Annuals or biennials; (taproot slender or swollen); (glaucous), glabrous, glabrescent, or pubes-cent, (trichomes coarse). Stems branched distally, 3-13 dm. Basal leaves (rosulate when biennial); petiole (often winged), to 15 cm; blade lyrate-pinnatifid, ± pinnately lobed, 5-25(-40) cm × 20-70(-100) mm, lobes 0-6 each side, (smaller than terminal), surfaces (glaucous), glabrous or sparsely hairy when immature, glabrescent, or, rarely, pubescent. Cauline leaves (middle and distal) sessile; blade base auriculate or amplexicaul, (margins entire). Racemes not paniculately branched, (buds overtopping or equal to open flowers). Fruiting pedicels spreading to ascending (slender), 1-3 cm. Flowers: sepals (5-)6-10 × 1.5-2.5 mm; petals golden or creamy to pale yellow, broadly obovate, 10-16 × (5-)6-9(-10) mm, claw 5-9 mm, apex rounded; filaments (5-)7-10 mm; anthers 1.5-2.5 mm. Fruits spreading to ascending, smooth or slightly torulose, terete, (3.5-)5-10(-11) cm × (2.5-)3.5-5 mm; valvular segment with 12-20(-30) seeds per locule, (3-)4-8.5(-9.5) cm, terminal segment usually seedless, rarely 1 or 2-seeded (attenuate-conic, thin), (5-)9-16 mm. Seeds dark brown to black, light brown, or reddish, 1.8-2.7(-3) mm diam.; seed coat finely reticulate-alveolate, not mucilaginous when wetted. 2n = 38. Flowering May-Sep. Roadsides, disturbed areas, waste places, cultivated and abandoned fields, escape from cultivation; 0-500 m; introduced; Alta., B.C., Man., N.B., Nfld. and Labr., N.W.T., N.S., Ont., P.E.I., Que., Sask.; Alaska, Ariz., Ark., Calif., Colo., Conn., Del., D.C., Fla., Ga., Idaho, Ill., Ind., Iowa, Ky., La., Maine, Md., Mass., Mich., Miss., Mo., N.H., N.J., N.Y., N.C., Ohio, Okla., Oreg., Pa., Tenn., Utah, Vt., Va., Wash., W.Va., Wis.; Europe; Asia; Africa; introduced also in Mexico, Central America, South America, Atlantic Islands, Australia. Brassica napus is both a crop and a sporadically occurring naturalized weed in North America, grown in two forms recognized by some as subspecies. Subspecies napus (rape, rapeseed, or canola) is an annual with slender roots widely cultivated as an oil crop and is the most commonly naturalized. Subspecies rapifera Metzger [= subsp. napobrassica (Linnaeus) Hanelt] (rutabaga, swede, or Swedish turnip) is a biennial with fleshy roots that rarely escapes from cultivation.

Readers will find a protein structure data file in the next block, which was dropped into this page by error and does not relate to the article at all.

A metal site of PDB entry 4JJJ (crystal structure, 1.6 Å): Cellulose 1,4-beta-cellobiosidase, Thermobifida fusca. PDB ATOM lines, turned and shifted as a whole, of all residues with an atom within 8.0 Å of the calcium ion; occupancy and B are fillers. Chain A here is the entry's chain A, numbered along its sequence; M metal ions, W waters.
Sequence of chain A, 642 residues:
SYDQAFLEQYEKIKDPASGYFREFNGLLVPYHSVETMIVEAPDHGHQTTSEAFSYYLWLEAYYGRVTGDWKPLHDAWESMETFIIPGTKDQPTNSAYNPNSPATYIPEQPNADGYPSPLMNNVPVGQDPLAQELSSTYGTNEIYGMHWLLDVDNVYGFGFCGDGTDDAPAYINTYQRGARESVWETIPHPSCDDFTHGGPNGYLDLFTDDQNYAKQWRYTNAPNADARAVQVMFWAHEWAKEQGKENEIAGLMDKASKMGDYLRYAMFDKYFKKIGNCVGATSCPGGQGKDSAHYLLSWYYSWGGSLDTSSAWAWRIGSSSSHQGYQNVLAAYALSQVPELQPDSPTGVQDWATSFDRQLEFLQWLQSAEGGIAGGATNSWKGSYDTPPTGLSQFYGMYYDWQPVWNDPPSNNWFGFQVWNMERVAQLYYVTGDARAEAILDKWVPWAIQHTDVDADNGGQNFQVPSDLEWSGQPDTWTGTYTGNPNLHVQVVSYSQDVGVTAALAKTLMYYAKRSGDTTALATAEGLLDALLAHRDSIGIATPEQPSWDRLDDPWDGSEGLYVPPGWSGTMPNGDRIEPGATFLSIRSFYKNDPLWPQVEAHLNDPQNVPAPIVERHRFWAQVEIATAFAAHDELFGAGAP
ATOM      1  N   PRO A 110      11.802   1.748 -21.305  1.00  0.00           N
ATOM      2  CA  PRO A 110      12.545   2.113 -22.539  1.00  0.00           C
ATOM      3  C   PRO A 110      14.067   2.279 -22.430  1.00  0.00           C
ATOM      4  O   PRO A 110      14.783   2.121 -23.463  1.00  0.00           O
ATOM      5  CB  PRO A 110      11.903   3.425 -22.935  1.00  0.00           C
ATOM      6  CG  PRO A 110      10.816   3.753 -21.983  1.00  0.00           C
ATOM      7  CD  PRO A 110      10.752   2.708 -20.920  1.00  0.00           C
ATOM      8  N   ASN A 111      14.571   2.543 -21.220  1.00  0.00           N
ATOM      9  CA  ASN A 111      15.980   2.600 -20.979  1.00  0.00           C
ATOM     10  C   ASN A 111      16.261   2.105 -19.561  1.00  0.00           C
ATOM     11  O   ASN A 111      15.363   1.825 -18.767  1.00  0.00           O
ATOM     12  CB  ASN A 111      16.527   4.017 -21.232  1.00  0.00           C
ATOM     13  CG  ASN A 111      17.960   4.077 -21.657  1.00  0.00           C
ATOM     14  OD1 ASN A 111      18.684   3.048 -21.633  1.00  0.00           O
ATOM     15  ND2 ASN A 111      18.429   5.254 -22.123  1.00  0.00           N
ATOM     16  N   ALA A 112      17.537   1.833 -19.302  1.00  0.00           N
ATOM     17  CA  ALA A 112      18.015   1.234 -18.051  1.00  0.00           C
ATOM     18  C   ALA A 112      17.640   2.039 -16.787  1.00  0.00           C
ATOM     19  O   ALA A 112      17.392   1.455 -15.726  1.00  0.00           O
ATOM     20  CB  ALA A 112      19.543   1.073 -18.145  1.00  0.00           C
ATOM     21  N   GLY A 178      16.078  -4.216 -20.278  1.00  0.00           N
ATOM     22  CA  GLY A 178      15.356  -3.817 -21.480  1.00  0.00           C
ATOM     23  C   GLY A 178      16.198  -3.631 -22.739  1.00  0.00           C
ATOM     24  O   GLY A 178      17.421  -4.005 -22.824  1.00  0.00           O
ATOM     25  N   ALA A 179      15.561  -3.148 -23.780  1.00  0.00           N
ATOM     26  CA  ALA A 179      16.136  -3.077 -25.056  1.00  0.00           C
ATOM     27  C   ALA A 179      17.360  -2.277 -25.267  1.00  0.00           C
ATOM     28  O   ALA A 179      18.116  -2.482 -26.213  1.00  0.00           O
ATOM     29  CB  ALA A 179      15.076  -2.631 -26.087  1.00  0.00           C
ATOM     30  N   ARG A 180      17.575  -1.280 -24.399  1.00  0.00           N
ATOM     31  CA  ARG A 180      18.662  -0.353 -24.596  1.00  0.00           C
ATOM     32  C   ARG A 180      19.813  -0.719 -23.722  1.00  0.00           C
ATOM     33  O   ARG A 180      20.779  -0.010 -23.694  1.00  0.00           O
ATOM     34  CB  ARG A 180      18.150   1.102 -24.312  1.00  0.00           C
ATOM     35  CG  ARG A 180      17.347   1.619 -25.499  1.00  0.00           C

Although Brassica napus has been reported as a weed from most southeastern states, it is very likely that most reports represent misidentifications of B. rapa (I. A. Al-Shehbaz 1985). It is difficult to distinguish between plants of B. napus and B. rapa that lack flowers and proximal leaves.
Brassica napus is an allotetraploid derived from hybridization between the B. oleracea complex (n = 9) and B. rapa (n = 10). Its center of origin is uncertain but likely Mediterranean Europe, with molecular data supporting evidence of multiple independent origins between the parental taxa B. oleracea and B. rapa and its related n = 9 species (Song K. et al. 1993). Specimens from West Virginia have not been observed.
Annual herb to 0.8 m tall Stem: upright, bluish green, with a waxy coating (glaucous). Flowers: in branched clusters, pale yellow or cream colored, to 1.8 cm long. Petals four. Stamens six. Fruit: a narrow pod, ascending, 3 - 5 cm long, roundish in cross-section, with a beak. Lower leaves: alternate, pinnately divided, stalkless, to 15 cm long, base lobed, toothed, with a waxy coating (glaucous), sometimes sparsely hairy. Upper leaves: alternate, stalkless, clasping, to 9 cm long, to 3 cm wide, lance-shaped to linear, base lobed, mostly non-toothed, with a waxy coating (glaucous), sometimes sparsely hairy.
Similar species: Brassica napus and B. rapa are the only two Brassica species in the Chicago Region with at least the middle and upper leaves clasping. Brassica rapa is otherwise similar, but it is covered with a waxy coating (glaucous).
Flowering: late April to late May
Habitat and ecology: Introduced from Europe. Grown as a garden vegetable and occasionally escaping but not persisting. Has been found growing spontaneously in a compost pile, along the disturbed area of a railroad, in a grain stubble field, and near a fence at the edge of a wheat field.
Occurence in the Chicago region: non-native
Etymology: Brassica is the Latin word for cabbage.